Amazon, one of the largest online retailers in the world, has been facing criticism for its policy of declining to recharge customers’ credit cards in situations where third-party sellers issued a refund for undelivered products or when customers received a full refund after opening an A-to-z Guarantee claim against the seller for non-delivery and then receiving the products after a couple of days.
The sellers in question claim that when customers contact Amazon’s customer service to request a retro-charge for an item that has since been received, the customer service agents are telling them to keep the product and the refund as a “gesture of goodwill.”
This policy has led to accusations that Amazon is training its staff to act in a manipulative way, and that it is discriminating against third-party sellers. Furthermore, sellers have pointed out that Amazon’s policy seems to be different for items sold by Amazon directly, as the company is able to retro-charge orders for those items.
The sellers have also stated that Amazon’s customer service lacks common sense and that they fail to process simple requests. They have also contrasted Amazon’s customer service with that of Ebay, claiming that Ebay values its sellers more.
One potential solution that sellers have proposed is for Amazon to include a retro-charge button on the order screen, allowing customers to authorize a recharge without any interaction with Amazon customer service.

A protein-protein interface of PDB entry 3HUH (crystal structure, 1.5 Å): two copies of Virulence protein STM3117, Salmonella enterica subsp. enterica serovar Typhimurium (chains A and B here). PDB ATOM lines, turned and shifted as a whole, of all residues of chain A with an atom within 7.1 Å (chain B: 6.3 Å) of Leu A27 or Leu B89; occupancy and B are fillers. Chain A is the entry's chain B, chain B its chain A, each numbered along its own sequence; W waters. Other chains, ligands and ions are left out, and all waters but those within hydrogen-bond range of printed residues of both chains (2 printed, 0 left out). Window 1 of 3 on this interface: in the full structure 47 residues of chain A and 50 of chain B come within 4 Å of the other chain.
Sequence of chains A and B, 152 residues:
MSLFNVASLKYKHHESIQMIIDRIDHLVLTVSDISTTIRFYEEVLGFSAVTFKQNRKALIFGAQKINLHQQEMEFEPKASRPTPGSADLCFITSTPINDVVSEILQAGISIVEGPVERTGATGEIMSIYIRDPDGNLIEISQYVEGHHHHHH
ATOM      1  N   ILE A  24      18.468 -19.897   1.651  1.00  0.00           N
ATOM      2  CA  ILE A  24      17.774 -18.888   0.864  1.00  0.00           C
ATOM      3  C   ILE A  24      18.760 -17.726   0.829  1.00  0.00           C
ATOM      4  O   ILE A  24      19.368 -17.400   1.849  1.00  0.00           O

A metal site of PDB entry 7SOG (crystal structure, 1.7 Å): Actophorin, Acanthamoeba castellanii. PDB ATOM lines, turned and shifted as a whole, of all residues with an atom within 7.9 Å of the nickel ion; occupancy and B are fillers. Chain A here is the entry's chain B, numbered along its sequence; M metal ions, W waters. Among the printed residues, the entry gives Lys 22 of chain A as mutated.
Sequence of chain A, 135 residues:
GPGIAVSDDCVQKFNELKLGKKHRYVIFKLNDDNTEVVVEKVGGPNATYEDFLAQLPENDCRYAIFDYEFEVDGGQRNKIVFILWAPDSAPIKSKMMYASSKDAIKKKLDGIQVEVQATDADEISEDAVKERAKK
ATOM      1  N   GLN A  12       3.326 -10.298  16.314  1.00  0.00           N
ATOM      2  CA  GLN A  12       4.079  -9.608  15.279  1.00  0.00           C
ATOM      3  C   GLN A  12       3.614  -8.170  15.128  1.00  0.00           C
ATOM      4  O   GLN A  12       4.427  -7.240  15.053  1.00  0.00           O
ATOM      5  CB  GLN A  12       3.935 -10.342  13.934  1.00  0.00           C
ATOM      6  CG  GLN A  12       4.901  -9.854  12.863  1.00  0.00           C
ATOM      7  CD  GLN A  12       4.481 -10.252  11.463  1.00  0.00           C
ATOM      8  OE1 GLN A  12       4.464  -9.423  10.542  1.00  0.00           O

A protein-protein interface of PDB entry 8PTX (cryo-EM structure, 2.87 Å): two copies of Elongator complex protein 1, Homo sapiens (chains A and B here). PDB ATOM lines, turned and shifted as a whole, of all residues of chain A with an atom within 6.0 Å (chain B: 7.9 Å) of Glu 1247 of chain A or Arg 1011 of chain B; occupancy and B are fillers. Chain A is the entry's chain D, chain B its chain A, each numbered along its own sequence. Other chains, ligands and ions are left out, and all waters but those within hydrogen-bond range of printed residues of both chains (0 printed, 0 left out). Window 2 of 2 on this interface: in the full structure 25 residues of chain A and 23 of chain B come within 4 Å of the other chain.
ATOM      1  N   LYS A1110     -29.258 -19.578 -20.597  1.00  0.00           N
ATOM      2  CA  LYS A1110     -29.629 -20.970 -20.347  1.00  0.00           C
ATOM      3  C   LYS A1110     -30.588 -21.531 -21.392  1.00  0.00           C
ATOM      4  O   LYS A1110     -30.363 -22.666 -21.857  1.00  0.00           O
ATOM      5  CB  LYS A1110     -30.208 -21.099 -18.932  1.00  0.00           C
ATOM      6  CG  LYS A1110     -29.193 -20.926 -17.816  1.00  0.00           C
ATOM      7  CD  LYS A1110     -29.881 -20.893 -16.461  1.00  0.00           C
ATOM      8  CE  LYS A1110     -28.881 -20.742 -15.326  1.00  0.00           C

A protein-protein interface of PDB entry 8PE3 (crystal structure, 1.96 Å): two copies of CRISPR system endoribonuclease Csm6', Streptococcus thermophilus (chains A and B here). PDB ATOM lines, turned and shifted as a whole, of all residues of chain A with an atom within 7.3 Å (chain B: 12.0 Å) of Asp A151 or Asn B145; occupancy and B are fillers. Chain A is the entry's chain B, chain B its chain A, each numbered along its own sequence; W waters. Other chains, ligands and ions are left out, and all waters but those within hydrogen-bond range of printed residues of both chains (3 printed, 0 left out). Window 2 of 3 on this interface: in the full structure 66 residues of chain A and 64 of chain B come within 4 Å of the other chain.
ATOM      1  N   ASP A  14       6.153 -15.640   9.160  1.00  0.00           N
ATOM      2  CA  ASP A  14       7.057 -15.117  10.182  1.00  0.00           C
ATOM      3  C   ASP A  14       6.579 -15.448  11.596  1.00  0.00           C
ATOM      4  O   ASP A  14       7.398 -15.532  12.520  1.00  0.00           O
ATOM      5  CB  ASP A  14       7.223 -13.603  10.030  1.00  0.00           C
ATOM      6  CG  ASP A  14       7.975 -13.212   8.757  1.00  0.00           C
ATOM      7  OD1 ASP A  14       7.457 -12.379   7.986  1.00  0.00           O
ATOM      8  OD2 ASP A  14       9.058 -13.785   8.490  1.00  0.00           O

However, some sellers have acknowledged that Amazon’s policy may be motivated by a desire to ensure that customers return to the platform, as the company still charges fees(Sellers) for transactions even if a refund is issued. They argue that by giving away products and refunds, Amazon is encouraging theft and that ultimately, it is the sellers who lose out.
It’s worth noting that Amazon does charge fees for the use of their platform, so they are not directly losing money in these situations. However, sellers are the ones who bear the brunt of the cost when products are refunded or replaced.
Amazon’s seller policy states that customers must contact Amazon customer service directly to request a retro-charge and provide the order ID and authorisation to charge their payment method. However, the sellers claim that even when customers have followed this process, they are still being told to keep the item and the refund.